Short Hair and Bullying

I really started showing my tomboy personality when I was eleven but at the same time I was struggling to find myself through the changing hormones. This photo that I will share with all of you was taken during the year that the bullying really started to take a toll on me and my self-esteem.

During my fifth grade year, I decided to cut my hair really short. The model in a photo in the salon was a woman. I loved my new haircut and was so excited to show it off at school. I looked cute. When I got to school a couple of students and teachers complemented me but the rest stared. One of the boys (I can’t remember his name) came up to me during recess and asked me if I was trying to be a boy. No matter how much I told my classmates that it was a girl’s hairstyle, the teasing got worse and my self-esteem plummeted.

I closed myself off from everyone and distanced myself. I tried so hard to fit in and whatever I did seemed to backfire. I wasn’t popular like I wanted to be and I didn’t know where I fit. Nothing seemed to matter anymore. That’s when I stopped trying to be someone else. I just wanted to be me, whatever that meant. After a while my mom told me to go to the principal and tell him what had been going on.

I started threatening suicide that year.

Finally one day I had enough of being called a “boy wannabe” so when the bell rang ending recess, everyone headed to class while I headed to the office. I was already crying by the time I got to the office. Before anyone could ask me what was wrong or why I was crying, the principal came out of his office. He saw me and stopped whatever he was doing. He asked me what was wrong and motioned for the counsellor to join us. I unloaded everything that had been happening in what felt like one incredibly long word.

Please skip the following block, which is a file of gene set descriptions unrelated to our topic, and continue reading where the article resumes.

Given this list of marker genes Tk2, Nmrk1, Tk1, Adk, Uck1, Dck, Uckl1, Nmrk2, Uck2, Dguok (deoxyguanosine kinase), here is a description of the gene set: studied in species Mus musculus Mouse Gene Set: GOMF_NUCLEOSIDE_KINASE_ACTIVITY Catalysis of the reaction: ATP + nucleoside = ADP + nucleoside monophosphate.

Mr. Lozito and Mrs. Stout didn’t interrupt me until I was done. Mr. Lozito asked me if I knew who the three boys that had done the most teasing were and what class they were in and I nodded. He then asked me to do one thing that made me hate him for the longest time but I am now very thankful to him for this. Mr. Lozito asked me to go to each of the classrooms and tell the boys that he wanted to see them. I will never forget the look on each of their faces and the noises made from all of the other students when I told them that they needed to see the principal. The kids lightened up on the amount of teasing they did to my face out of the fear of facing the principal.

Pa, me, my mom during Easter 1993.

My teacher, Mr. Young, watched me closely after that and I wondered for a long time if Mr. Lozito had explained to him why I was late to class that day. I was asked to sit with Mrs. Stout for a little bit each week. I was grateful to have someone who was more than willing to listen. My parents put me in a different school after that year to get me away from those students for a few years.

Whenever I see this photo, my mind goes to the memory that I just shared with all of you. This is one event of my life that I have had a hard time sharing with people, but I know that if I can give one person the courage to stand up for themselves then I have done my job.

It took me five years to stop threatening suicide. I’m fairly certain that had my parents not moved me to Round Valley School for my sixth, seventh and eighth grade years, I probably would have done something horrible.

This picture was taken on Easter around 1993. I loved that hot pink skirt and you can see a little bit of my lace-trimmed shorts underneath.


If you would like to know more about Flashback Fridays or read more, please visit Christopher and Tia by clicking on the picture below.


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